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Very friendly and helpful staff. The rooms are clean fresh towels every day. The rooms are clean but a little shabby especially the public areas but don't be put off. Very quiet despite very central location. Drinking water is provided free of charge but this...More
If you stay here be sure to check over your room and all the furniture, linen, etc. WITH the owner before you agree to stay here. We stayed in a room - IKEA-grade furniture throughout -- and the door of the wardrobe fell off the...More
Stayed in Tom's for about the 5th time over the years - and must say you can't ask for any more for a weekend in gay Berlin.
The hotel rooms are part of a much larger apartment block - so it feels like you're part...More
My friend and I recently stayed in one of Tom's holiday apartment rentals on Gossowstrasse in the heart of Berlin's gay quarter. We were upgraded from a studio to a comfortable one bedroom apartment. Located a five minute walk from Nollendorfplatz U-bahn station, the flat...More
Very comfortable hotel located near the metro nollendorfsplatz. Very easy access. Very welcoming staff and helpful. Rooms are basic could do a bit of vacuuming under the bed we found slippers and dust. No tea or coffee facility. Be careful as we booked an apartment...More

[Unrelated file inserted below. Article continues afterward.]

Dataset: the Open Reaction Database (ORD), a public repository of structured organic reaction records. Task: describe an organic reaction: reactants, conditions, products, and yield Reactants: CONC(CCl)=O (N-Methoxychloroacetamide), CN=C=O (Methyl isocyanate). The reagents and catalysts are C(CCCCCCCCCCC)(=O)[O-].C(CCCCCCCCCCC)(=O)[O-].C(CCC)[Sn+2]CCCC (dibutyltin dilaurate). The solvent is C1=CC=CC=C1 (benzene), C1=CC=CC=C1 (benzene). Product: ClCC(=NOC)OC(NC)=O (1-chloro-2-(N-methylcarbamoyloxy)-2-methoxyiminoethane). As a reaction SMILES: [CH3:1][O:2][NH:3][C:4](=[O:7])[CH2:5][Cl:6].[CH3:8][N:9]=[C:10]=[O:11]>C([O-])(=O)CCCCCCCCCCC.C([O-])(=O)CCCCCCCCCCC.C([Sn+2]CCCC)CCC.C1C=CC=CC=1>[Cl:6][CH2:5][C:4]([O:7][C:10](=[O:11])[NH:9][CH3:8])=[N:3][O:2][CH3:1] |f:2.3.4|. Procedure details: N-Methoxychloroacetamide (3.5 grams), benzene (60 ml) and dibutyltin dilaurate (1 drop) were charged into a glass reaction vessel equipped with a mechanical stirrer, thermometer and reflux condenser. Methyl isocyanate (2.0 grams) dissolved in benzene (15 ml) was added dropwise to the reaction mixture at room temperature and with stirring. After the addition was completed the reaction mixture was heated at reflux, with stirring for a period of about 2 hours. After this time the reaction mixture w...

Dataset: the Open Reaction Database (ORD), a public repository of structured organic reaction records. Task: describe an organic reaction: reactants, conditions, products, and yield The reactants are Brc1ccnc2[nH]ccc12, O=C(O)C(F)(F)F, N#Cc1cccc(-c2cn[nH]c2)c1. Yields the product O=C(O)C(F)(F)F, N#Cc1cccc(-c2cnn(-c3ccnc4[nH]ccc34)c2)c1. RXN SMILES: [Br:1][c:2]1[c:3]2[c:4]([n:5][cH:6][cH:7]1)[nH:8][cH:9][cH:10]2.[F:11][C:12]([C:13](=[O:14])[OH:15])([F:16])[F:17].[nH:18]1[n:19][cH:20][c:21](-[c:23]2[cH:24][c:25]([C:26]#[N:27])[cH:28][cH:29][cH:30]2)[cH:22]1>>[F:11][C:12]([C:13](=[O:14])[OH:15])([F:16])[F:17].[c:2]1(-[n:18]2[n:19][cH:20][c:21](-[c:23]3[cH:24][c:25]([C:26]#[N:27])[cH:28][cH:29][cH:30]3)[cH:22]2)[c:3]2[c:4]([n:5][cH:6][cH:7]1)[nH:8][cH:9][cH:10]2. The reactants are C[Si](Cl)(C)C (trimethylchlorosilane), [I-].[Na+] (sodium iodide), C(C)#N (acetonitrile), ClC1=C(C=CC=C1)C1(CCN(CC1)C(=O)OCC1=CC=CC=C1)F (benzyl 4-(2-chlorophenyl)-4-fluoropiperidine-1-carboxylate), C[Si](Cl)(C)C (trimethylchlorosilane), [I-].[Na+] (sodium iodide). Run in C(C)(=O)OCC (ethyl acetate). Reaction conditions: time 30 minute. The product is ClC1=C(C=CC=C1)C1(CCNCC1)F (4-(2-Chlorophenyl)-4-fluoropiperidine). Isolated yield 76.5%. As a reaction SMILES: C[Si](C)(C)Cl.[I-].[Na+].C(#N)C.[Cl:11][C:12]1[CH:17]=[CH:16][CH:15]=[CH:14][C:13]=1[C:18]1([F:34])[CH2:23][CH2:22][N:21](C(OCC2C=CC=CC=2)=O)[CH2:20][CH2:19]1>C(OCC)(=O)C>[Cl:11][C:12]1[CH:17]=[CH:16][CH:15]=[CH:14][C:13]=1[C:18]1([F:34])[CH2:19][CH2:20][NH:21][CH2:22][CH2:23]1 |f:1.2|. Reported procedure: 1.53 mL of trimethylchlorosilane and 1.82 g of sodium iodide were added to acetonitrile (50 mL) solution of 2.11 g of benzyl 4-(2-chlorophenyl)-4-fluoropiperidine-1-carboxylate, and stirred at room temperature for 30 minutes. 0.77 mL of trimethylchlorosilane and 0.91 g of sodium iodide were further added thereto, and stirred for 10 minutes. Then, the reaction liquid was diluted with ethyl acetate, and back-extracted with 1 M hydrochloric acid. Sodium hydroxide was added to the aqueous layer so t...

In 1963, Schöneberg was the centre of the political west, inspiring John F. Kennedy to choose this area to famously announce, "Ich bin ein Berliner." Times may have changed, but modern-day Schöneberg still pays tribute to its historical legacies. Once the richest city outside of Berlin proper, the area's affluent past is still visible in ornate housing facades dating back to the Gründerzeit of the 19th century, while
residents in fur coats walking their dogs or shopping in high-end KaDeWe continue the tradition with a modern flair. Schöneberg was also once the centre of the decadent and burlesque nightlife of the 1920s. It was here that Marlene Dietrich partied with Christopher Isherwood and the first gay bar in Germany was founded. Today, the gay community still revolves around Nollendorfplatz. The overground Ubahn station is even illuminated in rainbow colors, paying tribute to Schöneberg's progressive past.